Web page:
11. Davari A, Drew T, Pick P, Reynolds S, Vano N. Middle East Nutrition Leadership Program – Residential Leadership Conference: Evidenced-based Program Design. as part of the course LEAD500, School of Leadership and Education Sciences, California: University of San Diego (2014).
12. Davari A, Rashidi A, Zali MR, Ehsani MR. Leadership capabilities among Iranian food science and technology specialists: educational needs assessment. Iran J Nutr Sci Food Technol (2013) 8(3):269–78 [in Farsi].
17. Lowe KB, Kroeck KG, Sivasubramaniam N. Effectiveness correlates of transformational and transactional leadership: a meta-analysis review of the MLQ literature. Leadersh Q (1996) 7(3):385–415. doi:10.1016/S1048-9843(96)90027-2
Keywords: capacity building, empowerment, leadership competencies, nutrition discipline, nutrition professionals, Iran, the Middle-East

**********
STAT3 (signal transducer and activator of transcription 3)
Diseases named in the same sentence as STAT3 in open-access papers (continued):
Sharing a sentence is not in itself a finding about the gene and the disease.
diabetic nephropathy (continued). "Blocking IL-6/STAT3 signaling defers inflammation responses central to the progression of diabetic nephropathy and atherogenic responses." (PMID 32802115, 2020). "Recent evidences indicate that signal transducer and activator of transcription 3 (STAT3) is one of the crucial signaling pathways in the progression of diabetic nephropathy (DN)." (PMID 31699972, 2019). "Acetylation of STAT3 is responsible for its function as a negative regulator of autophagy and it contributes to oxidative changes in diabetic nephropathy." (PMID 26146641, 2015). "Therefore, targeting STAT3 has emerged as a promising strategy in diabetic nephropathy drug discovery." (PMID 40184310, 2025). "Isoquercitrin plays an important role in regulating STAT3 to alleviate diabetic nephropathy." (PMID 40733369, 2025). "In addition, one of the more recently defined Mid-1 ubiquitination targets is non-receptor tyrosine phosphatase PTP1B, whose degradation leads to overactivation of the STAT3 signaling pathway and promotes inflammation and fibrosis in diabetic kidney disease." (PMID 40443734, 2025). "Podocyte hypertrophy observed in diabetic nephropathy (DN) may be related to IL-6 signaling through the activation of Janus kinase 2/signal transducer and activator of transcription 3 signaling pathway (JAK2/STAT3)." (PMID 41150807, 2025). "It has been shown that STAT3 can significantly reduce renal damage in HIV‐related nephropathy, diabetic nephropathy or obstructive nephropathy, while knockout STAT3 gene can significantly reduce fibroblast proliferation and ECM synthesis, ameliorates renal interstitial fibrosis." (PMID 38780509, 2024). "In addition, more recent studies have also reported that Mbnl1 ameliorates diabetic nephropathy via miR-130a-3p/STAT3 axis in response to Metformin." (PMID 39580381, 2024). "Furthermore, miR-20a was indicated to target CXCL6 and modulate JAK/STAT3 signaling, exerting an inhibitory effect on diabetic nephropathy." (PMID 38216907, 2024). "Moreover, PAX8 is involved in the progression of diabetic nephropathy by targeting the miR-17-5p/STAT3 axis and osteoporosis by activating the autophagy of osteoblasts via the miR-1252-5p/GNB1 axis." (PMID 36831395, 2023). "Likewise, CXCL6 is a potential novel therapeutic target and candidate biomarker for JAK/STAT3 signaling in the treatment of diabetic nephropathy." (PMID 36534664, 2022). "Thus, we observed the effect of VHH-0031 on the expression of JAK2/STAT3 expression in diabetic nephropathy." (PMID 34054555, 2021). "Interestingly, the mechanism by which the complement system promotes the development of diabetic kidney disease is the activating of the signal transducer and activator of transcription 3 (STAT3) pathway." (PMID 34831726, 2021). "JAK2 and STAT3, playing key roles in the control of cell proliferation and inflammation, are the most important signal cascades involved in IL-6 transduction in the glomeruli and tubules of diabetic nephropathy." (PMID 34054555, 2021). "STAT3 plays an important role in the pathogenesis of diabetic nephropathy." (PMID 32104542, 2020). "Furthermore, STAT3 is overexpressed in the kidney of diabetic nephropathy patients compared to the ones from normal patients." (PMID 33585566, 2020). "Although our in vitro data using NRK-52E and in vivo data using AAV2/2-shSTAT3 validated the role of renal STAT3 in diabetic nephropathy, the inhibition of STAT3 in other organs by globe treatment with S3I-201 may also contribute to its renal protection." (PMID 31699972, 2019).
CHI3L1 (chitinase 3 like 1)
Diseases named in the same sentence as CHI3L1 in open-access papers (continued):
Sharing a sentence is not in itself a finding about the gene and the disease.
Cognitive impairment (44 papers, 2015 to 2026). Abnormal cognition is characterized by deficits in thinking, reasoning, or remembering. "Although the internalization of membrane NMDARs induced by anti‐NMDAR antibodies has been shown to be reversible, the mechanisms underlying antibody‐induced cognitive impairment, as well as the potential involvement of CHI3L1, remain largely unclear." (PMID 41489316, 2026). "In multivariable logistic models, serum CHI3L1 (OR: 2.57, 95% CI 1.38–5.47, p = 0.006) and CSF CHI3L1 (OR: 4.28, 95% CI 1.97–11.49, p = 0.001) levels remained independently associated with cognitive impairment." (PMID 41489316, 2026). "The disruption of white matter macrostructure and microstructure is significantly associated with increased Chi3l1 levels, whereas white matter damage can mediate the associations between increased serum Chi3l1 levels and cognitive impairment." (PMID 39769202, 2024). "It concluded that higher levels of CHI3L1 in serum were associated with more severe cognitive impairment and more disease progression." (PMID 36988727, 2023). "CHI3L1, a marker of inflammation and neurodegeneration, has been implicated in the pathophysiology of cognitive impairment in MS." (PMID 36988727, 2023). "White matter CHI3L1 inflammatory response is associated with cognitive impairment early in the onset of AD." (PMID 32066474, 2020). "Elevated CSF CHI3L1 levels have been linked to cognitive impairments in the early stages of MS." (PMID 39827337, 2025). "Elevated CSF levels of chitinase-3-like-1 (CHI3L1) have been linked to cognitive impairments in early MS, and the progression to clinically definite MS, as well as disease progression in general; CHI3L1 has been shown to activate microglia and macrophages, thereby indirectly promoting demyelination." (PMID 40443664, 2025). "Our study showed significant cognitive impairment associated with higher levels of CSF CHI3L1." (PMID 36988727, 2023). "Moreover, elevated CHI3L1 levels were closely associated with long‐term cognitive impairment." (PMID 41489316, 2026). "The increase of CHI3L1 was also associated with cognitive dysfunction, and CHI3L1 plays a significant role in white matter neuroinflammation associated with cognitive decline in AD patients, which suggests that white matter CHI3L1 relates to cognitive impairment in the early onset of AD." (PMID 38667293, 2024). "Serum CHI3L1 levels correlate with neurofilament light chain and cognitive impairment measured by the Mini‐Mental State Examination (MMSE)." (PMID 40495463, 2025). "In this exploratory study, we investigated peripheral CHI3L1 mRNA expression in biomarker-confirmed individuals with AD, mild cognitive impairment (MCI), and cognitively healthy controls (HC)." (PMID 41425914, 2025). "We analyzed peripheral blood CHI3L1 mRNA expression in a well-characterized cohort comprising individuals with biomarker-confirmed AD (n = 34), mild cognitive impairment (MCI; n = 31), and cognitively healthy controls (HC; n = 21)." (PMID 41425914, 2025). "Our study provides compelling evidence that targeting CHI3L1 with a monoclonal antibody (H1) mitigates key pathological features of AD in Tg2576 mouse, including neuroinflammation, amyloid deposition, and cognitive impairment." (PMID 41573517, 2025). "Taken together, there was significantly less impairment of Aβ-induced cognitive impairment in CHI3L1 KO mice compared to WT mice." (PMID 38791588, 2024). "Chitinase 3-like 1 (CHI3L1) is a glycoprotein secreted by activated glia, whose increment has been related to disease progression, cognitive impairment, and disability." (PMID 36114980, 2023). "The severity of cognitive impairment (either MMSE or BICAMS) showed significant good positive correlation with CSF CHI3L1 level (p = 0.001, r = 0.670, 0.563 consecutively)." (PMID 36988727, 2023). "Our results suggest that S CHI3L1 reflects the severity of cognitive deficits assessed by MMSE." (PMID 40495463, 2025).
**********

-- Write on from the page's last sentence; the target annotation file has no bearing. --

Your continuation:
Citation: Davari A, Rashidi A and Baartmans JA (2015) Nutrition leadership development: capacity-building initiatives in Iran and the Middle-East region since 2009. Front. Public Health 3:184. doi: 10.3389/fpubh.2015.00184
Received: 29 May 2015; Accepted: 10 July 2015;
Published: 27 July 2015
Edited by:Nahla Hwalla, American University of Beirut, Lebanon
Reviewed by:Cihad Dundar, Ondokuz Mayıs University, Turkey
Daniel Rossignol, Rossignol Medical Center, USA
Copyright: © 2015 Davari, Rashidi and Baartmans. This is an open-access article distributed under the terms of the Creative Commons Attribution License (CC BY). The use, distribution or reproduction in other forums is permitted, provided the original author(s) or licensor are credited and that the original publication in this journal is cited, in accordance with accepted academic practice. No use, distribution or reproduction is permitted which does not comply with these terms.
*Correspondence: Azadeh Davari, School of Leadership and Education Sciences (SOLES), University of San Diego, 5998 Alcala Park, San Diego, CA 92110, USA, email@example.com